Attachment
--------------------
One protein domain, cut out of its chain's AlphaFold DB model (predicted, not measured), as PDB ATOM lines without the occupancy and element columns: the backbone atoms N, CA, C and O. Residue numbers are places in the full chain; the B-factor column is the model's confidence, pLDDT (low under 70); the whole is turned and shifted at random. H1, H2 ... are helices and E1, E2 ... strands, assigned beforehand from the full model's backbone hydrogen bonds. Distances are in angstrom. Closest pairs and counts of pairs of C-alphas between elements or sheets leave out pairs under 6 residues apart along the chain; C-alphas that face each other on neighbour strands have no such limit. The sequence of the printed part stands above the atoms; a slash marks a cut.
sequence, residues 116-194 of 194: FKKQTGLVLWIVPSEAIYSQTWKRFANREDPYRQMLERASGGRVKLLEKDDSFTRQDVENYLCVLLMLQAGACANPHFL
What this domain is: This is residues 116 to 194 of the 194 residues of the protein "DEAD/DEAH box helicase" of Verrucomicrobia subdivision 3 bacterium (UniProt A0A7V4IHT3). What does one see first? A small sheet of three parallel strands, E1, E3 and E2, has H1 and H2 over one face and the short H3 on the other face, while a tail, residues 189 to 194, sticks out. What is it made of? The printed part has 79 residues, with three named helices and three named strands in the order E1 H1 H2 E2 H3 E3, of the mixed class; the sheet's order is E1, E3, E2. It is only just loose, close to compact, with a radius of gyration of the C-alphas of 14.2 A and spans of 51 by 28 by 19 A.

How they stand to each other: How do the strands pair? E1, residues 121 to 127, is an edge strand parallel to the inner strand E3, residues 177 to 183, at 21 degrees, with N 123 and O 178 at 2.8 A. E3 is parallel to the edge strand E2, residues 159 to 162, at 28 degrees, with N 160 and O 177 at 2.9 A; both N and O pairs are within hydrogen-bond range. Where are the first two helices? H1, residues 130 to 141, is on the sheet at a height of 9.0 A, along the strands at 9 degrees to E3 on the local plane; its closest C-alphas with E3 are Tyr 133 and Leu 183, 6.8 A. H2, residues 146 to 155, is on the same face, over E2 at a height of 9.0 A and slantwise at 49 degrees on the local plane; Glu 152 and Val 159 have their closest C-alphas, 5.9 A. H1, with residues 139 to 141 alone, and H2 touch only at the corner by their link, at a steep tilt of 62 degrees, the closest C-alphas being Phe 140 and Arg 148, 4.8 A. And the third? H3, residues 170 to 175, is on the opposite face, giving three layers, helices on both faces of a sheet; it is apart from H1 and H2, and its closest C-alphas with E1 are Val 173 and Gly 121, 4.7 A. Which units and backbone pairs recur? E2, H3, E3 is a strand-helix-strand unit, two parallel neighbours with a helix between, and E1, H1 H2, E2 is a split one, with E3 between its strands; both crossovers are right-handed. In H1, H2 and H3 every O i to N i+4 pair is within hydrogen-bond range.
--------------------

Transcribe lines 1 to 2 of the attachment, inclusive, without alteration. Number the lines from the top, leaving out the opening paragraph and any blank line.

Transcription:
sequence, residues 116-194 of 194: FKKQTGLVLWIVPSEAIYSQTWKRFANREDPYRQMLERASGGRVKLLEKDDSFTRQDVENYLCVLLMLQAGACANPHFL
What this domain is: This is residues 116 to 194 of the 194 residues of the protein "DEAD/DEAH box helicase" of Verrucomicrobia subdivision 3 bacterium (UniProt A0A7V4IHT3). What does one see first? A small sheet of three parallel strands, E1, E3 and E2, has H1 and H2 over one face and the short H3 on the other face, while a tail, residues 189 to 194, sticks out. What is it made of? The printed part has 79 residues, with three named helices and three named strands in the order E1 H1 H2 E2 H3 E3, of the mixed class; the sheet's order is E1, E3, E2. It is only just loose, close to compact, with a radius of gyration of the C-alphas of 14.2 A and spans of 51 by 28 by 19 A.